Friday, August 14, 2020


No-knead breads are a baking staple. Whether they are slowly rising overnight, or just a few hours in a warm kitchen, they are irreplaceable in home baking. A simple, wholesome everyday loaf that everyone loves.
Just like all no-knead breads, this little loaf requires very little time and effort. It involves no kneading, just vigorous stirring with a wooden spoon until the dough becomes smooth and supple. It takes mere two hours before you are rewarded with a pillowy soft loaf, just perfect for sweet breakfasts or a pot of delicious stew.
Blonde ale, the one I recommend for this recipe, does not give an intense flavour to the baked bread; but the beer itself, when added to the dough, will help make the bread be much lighter, and it will help it rise much quicker. If you prefer a different beer, perhaps one with a stronger flavour, indeed use it, the bread will be amazing with soups and stews.
I recommend baking it in a smaller, round pan if you wish for it to have a traditional boule shape, or bake it directly on the baking sheet if you want a flatter loaf, perfect for toasting or sandwiches.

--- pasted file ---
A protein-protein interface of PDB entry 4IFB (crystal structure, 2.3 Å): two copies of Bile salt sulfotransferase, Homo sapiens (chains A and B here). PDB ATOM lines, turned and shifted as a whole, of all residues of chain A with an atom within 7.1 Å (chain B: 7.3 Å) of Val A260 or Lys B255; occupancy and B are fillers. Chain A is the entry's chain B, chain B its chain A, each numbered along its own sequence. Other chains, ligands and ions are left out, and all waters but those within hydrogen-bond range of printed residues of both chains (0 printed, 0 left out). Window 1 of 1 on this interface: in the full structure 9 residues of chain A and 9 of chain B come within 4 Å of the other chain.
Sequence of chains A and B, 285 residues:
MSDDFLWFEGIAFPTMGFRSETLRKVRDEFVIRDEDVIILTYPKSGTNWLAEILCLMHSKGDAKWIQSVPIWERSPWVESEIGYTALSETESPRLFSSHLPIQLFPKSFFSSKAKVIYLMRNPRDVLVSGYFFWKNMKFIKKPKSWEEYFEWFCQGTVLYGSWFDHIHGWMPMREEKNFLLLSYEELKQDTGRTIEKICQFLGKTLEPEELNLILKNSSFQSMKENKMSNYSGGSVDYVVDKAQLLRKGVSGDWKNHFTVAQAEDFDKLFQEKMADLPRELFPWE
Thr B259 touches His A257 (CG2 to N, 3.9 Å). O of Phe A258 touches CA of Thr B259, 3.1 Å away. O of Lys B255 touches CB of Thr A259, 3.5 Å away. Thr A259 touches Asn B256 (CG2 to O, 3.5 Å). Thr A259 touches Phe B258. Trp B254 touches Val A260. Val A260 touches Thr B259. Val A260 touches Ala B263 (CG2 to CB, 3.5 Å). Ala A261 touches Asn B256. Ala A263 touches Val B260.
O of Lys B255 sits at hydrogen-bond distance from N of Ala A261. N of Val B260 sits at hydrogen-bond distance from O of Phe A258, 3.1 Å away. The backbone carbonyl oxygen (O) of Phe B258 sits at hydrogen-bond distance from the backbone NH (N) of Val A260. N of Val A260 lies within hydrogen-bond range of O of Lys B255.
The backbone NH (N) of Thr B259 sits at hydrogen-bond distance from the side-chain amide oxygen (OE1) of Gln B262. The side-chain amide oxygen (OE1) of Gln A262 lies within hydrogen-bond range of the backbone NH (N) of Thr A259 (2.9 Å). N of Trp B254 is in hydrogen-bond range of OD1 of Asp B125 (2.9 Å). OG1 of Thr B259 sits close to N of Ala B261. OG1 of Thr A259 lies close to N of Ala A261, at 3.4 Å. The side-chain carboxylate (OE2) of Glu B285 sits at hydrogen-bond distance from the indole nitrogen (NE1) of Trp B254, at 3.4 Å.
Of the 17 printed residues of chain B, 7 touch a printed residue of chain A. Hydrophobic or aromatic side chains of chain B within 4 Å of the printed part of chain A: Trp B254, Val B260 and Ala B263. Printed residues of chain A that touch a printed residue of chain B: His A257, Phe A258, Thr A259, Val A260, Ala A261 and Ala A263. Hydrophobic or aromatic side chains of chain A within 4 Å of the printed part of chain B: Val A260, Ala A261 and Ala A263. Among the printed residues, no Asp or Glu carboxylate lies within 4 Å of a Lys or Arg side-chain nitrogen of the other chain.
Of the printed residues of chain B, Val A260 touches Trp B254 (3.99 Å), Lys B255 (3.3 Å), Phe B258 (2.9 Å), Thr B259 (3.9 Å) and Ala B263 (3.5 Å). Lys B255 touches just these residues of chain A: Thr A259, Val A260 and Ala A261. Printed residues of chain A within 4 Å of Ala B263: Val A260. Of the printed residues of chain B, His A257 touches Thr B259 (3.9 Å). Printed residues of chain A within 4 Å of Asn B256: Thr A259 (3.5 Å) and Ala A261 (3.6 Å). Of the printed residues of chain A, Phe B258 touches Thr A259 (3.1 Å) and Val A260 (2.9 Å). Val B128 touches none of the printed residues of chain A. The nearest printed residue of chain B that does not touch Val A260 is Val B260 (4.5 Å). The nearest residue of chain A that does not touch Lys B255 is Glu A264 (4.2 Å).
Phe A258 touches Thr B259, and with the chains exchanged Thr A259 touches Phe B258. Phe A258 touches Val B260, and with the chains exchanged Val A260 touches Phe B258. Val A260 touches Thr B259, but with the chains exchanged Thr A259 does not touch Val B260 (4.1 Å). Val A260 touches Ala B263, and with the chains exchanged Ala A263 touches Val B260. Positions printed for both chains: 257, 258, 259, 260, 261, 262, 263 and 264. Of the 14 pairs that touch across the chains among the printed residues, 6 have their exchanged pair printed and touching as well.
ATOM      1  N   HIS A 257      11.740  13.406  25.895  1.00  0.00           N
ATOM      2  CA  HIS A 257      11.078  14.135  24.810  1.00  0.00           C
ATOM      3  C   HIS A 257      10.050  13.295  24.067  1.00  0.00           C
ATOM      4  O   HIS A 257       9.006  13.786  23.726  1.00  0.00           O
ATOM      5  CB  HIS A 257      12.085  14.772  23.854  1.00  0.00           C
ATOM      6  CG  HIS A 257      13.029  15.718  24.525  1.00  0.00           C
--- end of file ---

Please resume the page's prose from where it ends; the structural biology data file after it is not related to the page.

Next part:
400 grams plain flour
20 grams fresh yeast
1 teaspoon granulated sugar
1 ½ teaspoons salt
150 millilitres warm water
150 millilitres blonde ale
50 millilitres vegetable oil

Sift the flour into a large bowl, add in the sugar and salt, and whisk well. Make a well in the centre, and crumble in the fresh yeast. Pour in the warm water, beer, and oil, and whisk vigorously until the yeast has dissolved. Switch to a wooden spoon and star mixing the dough in a circular motion until the dough starts to form. Mix vigorously for a few minutes, until a very sticky and soft dough forms. Cover the top of the bowl with a clean kitchen towel, and leave it in a warm spot for about an hour, or until doubled in size.
After about an hour, when the dough is bubbly and fragrant, tap the bowl against the work surface so it deflates, and mix it briefly, but energetically, with a wooden spoon, just to help it form into a boule. Transfer the dough to a small baking sheet lined with baking parchment, cover it with a kitchen towel, and let it rise for about 30 minutes in a warm spot. Once the dough rises for the second time, bake in a preheated oven, at 230°C, for about 20-25 minutes. After taking the bread out of the oven, mist it with cold water, so the crust remains soft. Let it cool down only slightly, then break it into large pieces, and serve immediately. © TINA VESIĆ